The Thaden School Bike Barn, a project by Marlon Blackwell Architects, won in the Institutional K-12 category in the 2020 AN Best of Design Awards, an annual competition sponsored by The Architect’s Newspaper.
Projects designed by Fay Jones School of Architecture and Design faculty and alumni were recently recognized in the 2020 AN Best of Design Awards, an annual competition sponsored by The Architect’s Newspaper.
The University of Arkansas Community Design Center, working with the U of A Resiliency Center and Urban Works, along with Marlon Blackwell Architects, an architecture practice led by U of A professor Marlon Blackwell, won recognition for three projects. A U of A campus project designed by Modus Studio and its collaborators also was recognized.
The AN Best of Design Awards is a premier North American awards program open to design professionals for interiors, buildings, landscape, urbanism and installations in the United States, Mexico and Canada. This year’s awards program saw more than 800 entries in 50 categories.
Marlon Blackwell Architects won in the Institutional K-12 category for the Thaden School Bike Barn and also received an Honorable Mention in the Commercial Hospitality category for CO-OP Ramen.
Blackwell is founder and co-principal of his Fayetteville-based design practice. He is a Distinguished Professor and the E. Fay Jones Chair in Architecture at the U of A. He received the 2020 Gold Medal from The American Institute of Architects and was named the 2020 Southeastern Conference Professor of the Year.
The Bike Barn in Bentonville, sited on a berm along the eastern edge of the Thaden School campus, transforms the vernacular of the region into an athletic facility that houses a multi-use court, bike storage and support facilities. Akin to a barn raising, 12 locally fabricated wood trusses were hoisted into place above dimensional wood columns with steel flitch plates, revealing the profile of a modified gambrel barn carved into the space of the interior.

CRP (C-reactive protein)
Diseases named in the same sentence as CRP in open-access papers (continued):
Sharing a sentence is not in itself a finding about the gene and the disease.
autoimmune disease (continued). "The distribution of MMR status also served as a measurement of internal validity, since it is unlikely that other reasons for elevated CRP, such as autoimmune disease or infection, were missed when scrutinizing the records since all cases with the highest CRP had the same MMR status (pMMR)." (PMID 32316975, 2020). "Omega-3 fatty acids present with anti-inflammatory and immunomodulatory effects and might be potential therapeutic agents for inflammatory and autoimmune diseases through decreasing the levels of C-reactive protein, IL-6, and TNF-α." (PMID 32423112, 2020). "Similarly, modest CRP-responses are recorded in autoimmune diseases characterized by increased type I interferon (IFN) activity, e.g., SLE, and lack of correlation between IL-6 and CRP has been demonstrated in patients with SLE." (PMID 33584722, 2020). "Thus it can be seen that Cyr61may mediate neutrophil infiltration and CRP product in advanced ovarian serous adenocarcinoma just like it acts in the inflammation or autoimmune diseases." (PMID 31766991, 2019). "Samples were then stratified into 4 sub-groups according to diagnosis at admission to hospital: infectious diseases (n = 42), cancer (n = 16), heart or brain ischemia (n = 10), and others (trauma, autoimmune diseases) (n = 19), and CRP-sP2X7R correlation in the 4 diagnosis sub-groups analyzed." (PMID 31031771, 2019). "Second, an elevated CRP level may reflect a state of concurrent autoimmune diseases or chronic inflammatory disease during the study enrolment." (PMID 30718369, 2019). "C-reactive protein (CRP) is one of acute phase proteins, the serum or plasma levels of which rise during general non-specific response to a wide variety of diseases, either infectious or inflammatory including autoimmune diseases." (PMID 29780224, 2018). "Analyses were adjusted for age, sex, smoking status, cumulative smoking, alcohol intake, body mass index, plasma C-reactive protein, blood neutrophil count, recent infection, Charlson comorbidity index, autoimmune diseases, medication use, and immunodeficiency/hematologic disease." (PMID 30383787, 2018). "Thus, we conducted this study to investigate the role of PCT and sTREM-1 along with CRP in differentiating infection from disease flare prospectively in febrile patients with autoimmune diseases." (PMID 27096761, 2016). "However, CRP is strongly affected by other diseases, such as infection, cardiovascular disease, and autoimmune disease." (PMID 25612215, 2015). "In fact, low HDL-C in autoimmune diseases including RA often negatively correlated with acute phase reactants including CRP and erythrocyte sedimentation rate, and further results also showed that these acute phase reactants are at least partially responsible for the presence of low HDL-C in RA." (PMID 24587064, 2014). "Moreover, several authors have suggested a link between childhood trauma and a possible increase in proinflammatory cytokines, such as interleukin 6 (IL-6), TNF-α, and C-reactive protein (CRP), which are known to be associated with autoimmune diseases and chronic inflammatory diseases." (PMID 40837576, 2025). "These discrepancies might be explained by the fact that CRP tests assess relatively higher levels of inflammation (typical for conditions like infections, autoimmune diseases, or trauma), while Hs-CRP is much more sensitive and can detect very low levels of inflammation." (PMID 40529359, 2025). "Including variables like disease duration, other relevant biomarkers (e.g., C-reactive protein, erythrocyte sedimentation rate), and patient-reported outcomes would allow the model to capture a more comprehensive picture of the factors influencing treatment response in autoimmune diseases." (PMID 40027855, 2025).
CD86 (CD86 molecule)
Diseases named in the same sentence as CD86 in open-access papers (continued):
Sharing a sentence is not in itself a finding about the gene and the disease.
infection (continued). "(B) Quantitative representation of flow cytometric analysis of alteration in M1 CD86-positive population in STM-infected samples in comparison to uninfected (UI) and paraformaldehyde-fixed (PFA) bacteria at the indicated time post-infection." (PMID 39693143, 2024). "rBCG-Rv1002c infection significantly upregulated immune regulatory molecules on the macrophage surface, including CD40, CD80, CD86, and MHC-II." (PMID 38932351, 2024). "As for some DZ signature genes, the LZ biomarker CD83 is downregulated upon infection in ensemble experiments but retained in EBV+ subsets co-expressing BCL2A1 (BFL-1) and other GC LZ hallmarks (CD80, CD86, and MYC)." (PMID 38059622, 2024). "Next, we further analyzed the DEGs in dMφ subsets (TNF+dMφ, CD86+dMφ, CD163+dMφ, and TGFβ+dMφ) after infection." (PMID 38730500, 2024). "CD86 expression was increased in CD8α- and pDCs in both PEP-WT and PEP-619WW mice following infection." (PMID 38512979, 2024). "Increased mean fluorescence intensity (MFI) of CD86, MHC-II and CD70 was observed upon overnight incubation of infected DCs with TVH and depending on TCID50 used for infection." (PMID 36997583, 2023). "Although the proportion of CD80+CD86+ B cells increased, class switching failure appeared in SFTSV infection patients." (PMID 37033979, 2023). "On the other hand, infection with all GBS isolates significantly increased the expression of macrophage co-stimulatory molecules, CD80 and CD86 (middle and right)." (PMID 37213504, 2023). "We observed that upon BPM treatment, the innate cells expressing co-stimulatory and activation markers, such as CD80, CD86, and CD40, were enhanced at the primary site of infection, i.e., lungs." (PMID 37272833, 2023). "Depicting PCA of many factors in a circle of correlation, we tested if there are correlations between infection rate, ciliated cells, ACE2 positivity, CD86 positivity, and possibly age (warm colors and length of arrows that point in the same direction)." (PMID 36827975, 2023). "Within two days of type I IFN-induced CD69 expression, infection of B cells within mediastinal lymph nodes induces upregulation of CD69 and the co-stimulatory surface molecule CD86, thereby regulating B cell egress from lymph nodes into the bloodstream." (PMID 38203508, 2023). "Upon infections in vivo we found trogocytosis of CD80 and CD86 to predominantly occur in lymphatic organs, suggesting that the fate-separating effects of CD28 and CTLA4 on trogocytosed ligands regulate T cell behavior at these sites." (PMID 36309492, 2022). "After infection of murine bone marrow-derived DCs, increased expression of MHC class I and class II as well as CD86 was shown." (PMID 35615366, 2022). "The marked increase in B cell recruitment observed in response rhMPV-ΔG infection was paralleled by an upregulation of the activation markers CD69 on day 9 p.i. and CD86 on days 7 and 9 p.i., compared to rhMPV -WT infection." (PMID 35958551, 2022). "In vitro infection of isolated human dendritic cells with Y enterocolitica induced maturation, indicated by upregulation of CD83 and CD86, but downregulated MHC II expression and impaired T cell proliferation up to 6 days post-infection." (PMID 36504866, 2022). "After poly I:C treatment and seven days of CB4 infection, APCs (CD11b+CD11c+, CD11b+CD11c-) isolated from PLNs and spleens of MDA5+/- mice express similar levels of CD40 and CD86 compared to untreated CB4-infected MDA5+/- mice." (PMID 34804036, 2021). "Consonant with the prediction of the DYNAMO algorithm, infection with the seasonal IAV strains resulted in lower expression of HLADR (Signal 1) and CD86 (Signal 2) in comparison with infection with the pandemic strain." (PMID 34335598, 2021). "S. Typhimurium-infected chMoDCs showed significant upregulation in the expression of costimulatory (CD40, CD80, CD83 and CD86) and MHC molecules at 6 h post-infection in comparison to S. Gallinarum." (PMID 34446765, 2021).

With the exception of the storage and restroom, the entire space is naturally ventilated through open joint red-painted cypress board siding, vented skylights and a series of roller doors that open up the barn to the surrounding landscape.
CO-OP Ramen is a casual dining restaurant in Bentonville that embraces the Japanese concept of wabi-sabi, which celebrates the asymmetries and imperfections in rough and natural objects. The building materials are ordinary but made extraordinary through texture, pattern and light, supporting a union of roughness and refinement.
Two primary elements, plywood and concrete block, were used in the design. The double-sided finish plywood was selected for its variation and inconsistency in grain. Each piece of plywood has black or white painted edges, adding a touch of graphic refinement to the organic roughness of the material. Carefully laid concrete block walls surround the space, softened by a 12-foot-tall living green wall.
The Community Design Center received an Editor’s Pick in the Unbuilt-Education category for the Wahiawa Value-Added Agricultural Product Development Center.